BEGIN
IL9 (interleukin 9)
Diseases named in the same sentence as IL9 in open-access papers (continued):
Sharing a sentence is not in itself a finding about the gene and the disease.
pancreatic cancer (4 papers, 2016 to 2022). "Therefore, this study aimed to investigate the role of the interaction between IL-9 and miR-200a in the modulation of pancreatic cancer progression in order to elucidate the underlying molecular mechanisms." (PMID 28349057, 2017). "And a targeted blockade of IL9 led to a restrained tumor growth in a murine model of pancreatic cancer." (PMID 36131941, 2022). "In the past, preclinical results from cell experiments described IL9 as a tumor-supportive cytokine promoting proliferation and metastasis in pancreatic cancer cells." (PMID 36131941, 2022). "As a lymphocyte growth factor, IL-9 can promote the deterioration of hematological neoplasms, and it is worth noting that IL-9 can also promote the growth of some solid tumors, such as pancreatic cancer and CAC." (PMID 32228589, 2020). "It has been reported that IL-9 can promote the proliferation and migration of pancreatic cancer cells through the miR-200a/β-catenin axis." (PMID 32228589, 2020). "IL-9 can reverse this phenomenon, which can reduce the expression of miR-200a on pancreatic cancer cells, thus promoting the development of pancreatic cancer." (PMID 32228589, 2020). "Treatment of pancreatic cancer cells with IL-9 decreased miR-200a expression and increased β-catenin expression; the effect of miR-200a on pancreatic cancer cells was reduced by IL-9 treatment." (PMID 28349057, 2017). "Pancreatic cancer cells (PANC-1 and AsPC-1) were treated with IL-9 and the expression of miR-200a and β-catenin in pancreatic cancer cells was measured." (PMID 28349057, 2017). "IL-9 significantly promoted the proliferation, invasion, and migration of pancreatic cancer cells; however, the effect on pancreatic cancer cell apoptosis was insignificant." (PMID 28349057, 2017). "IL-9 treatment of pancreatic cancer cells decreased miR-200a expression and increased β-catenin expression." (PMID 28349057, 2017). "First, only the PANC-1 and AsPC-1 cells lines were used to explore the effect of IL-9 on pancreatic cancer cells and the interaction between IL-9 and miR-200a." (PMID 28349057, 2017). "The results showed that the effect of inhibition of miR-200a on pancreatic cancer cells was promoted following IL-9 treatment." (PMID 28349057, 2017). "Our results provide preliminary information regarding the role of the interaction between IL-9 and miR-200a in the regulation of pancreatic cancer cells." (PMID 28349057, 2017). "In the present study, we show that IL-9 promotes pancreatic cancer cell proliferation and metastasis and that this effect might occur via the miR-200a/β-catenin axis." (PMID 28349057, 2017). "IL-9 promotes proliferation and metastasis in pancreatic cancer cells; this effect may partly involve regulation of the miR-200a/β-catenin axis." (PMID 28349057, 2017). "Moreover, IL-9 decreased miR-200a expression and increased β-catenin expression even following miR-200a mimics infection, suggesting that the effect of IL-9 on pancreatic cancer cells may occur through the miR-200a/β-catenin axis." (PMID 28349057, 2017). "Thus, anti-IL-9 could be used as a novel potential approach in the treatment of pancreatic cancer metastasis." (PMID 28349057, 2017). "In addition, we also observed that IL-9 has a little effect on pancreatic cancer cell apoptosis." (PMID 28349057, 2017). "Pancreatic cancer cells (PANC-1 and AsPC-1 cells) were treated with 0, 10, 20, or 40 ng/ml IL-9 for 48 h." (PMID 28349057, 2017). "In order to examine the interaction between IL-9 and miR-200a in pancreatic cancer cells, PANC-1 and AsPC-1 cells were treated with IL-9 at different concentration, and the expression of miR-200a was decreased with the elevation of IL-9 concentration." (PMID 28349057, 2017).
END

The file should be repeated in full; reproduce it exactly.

IL9 (interleukin 9)
Diseases named in the same sentence as IL9 in open-access papers (continued):
Sharing a sentence is not in itself a finding about the gene and the disease.
pancreatic cancer (4 papers, 2016 to 2022). "Therefore, this study aimed to investigate the role of the interaction between IL-9 and miR-200a in the modulation of pancreatic cancer progression in order to elucidate the underlying molecular mechanisms." (PMID 28349057, 2017). "And a targeted blockade of IL9 led to a restrained tumor growth in a murine model of pancreatic cancer." (PMID 36131941, 2022). "In the past, preclinical results from cell experiments described IL9 as a tumor-supportive cytokine promoting proliferation and metastasis in pancreatic cancer cells." (PMID 36131941, 2022). "As a lymphocyte growth factor, IL-9 can promote the deterioration of hematological neoplasms, and it is worth noting that IL-9 can also promote the growth of some solid tumors, such as pancreatic cancer and CAC." (PMID 32228589, 2020). "It has been reported that IL-9 can promote the proliferation and migration of pancreatic cancer cells through the miR-200a/β-catenin axis." (PMID 32228589, 2020). "IL-9 can reverse this phenomenon, which can reduce the expression of miR-200a on pancreatic cancer cells, thus promoting the development of pancreatic cancer." (PMID 32228589, 2020). "Treatment of pancreatic cancer cells with IL-9 decreased miR-200a expression and increased β-catenin expression; the effect of miR-200a on pancreatic cancer cells was reduced by IL-9 treatment." (PMID 28349057, 2017). "Pancreatic cancer cells (PANC-1 and AsPC-1) were treated with IL-9 and the expression of miR-200a and β-catenin in pancreatic cancer cells was measured." (PMID 28349057, 2017). "IL-9 significantly promoted the proliferation, invasion, and migration of pancreatic cancer cells; however, the effect on pancreatic cancer cell apoptosis was insignificant." (PMID 28349057, 2017). "IL-9 treatment of pancreatic cancer cells decreased miR-200a expression and increased β-catenin expression." (PMID 28349057, 2017). "First, only the PANC-1 and AsPC-1 cells lines were used to explore the effect of IL-9 on pancreatic cancer cells and the interaction between IL-9 and miR-200a." (PMID 28349057, 2017). "The results showed that the effect of inhibition of miR-200a on pancreatic cancer cells was promoted following IL-9 treatment." (PMID 28349057, 2017). "Our results provide preliminary information regarding the role of the interaction between IL-9 and miR-200a in the regulation of pancreatic cancer cells." (PMID 28349057, 2017). "In the present study, we show that IL-9 promotes pancreatic cancer cell proliferation and metastasis and that this effect might occur via the miR-200a/β-catenin axis." (PMID 28349057, 2017). "IL-9 promotes proliferation and metastasis in pancreatic cancer cells; this effect may partly involve regulation of the miR-200a/β-catenin axis." (PMID 28349057, 2017). "Moreover, IL-9 decreased miR-200a expression and increased β-catenin expression even following miR-200a mimics infection, suggesting that the effect of IL-9 on pancreatic cancer cells may occur through the miR-200a/β-catenin axis." (PMID 28349057, 2017). "Thus, anti-IL-9 could be used as a novel potential approach in the treatment of pancreatic cancer metastasis." (PMID 28349057, 2017). "In addition, we also observed that IL-9 has a little effect on pancreatic cancer cell apoptosis." (PMID 28349057, 2017). "Pancreatic cancer cells (PANC-1 and AsPC-1 cells) were treated with 0, 10, 20, or 40 ng/ml IL-9 for 48 h." (PMID 28349057, 2017). "In order to examine the interaction between IL-9 and miR-200a in pancreatic cancer cells, PANC-1 and AsPC-1 cells were treated with IL-9 at different concentration, and the expression of miR-200a was decreased with the elevation of IL-9 concentration." (PMID 28349057, 2017).